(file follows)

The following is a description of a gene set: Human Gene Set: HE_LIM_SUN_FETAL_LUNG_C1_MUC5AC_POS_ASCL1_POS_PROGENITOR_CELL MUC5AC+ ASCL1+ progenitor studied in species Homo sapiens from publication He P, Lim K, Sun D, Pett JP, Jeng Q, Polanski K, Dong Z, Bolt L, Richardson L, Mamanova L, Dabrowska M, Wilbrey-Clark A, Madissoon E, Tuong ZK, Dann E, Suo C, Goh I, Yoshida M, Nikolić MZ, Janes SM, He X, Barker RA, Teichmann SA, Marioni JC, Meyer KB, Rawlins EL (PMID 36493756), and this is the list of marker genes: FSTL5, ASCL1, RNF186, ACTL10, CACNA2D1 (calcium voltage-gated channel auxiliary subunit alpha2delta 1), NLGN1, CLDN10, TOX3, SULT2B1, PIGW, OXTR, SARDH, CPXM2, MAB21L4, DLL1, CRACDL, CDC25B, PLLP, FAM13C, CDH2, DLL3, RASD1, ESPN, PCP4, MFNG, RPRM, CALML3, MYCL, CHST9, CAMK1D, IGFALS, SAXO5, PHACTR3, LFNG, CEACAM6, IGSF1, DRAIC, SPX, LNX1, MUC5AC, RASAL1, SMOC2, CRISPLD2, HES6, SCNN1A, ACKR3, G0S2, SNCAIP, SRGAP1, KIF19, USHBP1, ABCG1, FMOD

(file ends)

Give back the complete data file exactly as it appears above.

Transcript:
The following is a description of a gene set: Human Gene Set: HE_LIM_SUN_FETAL_LUNG_C1_MUC5AC_POS_ASCL1_POS_PROGENITOR_CELL MUC5AC+ ASCL1+ progenitor studied in species Homo sapiens from publication He P, Lim K, Sun D, Pett JP, Jeng Q, Polanski K, Dong Z, Bolt L, Richardson L, Mamanova L, Dabrowska M, Wilbrey-Clark A, Madissoon E, Tuong ZK, Dann E, Suo C, Goh I, Yoshida M, Nikolić MZ, Janes SM, He X, Barker RA, Teichmann SA, Marioni JC, Meyer KB, Rawlins EL (PMID 36493756), and this is the list of marker genes: FSTL5, ASCL1, RNF186, ACTL10, CACNA2D1 (calcium voltage-gated channel auxiliary subunit alpha2delta 1), NLGN1, CLDN10, TOX3, SULT2B1, PIGW, OXTR, SARDH, CPXM2, MAB21L4, DLL1, CRACDL, CDC25B, PLLP, FAM13C, CDH2, DLL3, RASD1, ESPN, PCP4, MFNG, RPRM, CALML3, MYCL, CHST9, CAMK1D, IGFALS, SAXO5, PHACTR3, LFNG, CEACAM6, IGSF1, DRAIC, SPX, LNX1, MUC5AC, RASAL1, SMOC2, CRISPLD2, HES6, SCNN1A, ACKR3, G0S2, SNCAIP, SRGAP1, KIF19, USHBP1, ABCG1, FMOD